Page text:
The history of asset forfeiture law spans almost as long as the history of the United States. However, in the last thirty years, the number of crimes for which asset forfeiture can be levied has grown exponentially both on the federal and state levels. As a result, a growing number of defendants face asset forfeiture.
When these criminal defendants seek legal representation, they place their attorneys in a difficult legal and ethical position. Asset forfeiture has developed in such a way that the criminal defense attorney cannot provide her client with zealous advocacy if the attorney seeks to retain her fees. Additionally, the law is designed to prevent these attorneys from withdrawing their representation once they learn that the funds being used to pay their fees are tainted.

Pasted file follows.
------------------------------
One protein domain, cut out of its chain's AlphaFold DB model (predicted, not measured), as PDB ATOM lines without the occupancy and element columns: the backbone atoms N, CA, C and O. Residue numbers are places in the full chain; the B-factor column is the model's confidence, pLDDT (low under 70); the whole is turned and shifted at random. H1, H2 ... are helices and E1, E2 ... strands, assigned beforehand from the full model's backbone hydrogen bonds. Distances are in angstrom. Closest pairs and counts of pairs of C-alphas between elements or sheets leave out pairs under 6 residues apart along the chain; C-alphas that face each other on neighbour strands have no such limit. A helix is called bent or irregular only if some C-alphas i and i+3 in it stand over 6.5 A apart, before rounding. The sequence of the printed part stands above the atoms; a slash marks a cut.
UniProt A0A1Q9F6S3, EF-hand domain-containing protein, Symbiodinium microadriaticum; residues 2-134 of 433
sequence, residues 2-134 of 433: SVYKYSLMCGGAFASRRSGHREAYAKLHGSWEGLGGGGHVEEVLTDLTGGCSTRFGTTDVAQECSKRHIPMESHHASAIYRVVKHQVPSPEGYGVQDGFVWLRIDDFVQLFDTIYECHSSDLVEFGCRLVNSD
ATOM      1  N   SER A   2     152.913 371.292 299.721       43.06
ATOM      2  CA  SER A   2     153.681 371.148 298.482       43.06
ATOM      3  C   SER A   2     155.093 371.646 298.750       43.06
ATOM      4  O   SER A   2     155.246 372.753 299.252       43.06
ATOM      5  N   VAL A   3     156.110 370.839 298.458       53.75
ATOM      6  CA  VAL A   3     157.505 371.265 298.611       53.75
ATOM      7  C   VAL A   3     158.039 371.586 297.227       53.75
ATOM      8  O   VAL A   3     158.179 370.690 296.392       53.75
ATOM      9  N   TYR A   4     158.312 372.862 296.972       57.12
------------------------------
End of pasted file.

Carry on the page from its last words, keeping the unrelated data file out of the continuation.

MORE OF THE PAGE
This Note examines these, and other, ethical dilemmas that arise for criminal defense attorneys whose clients may be subject to asset forfeiture. Ultimately, this Note proposes a statutory fix to resolve these ethical issues to ensure that lawyers retain their hard-earned fees and clients receive zealous advocates.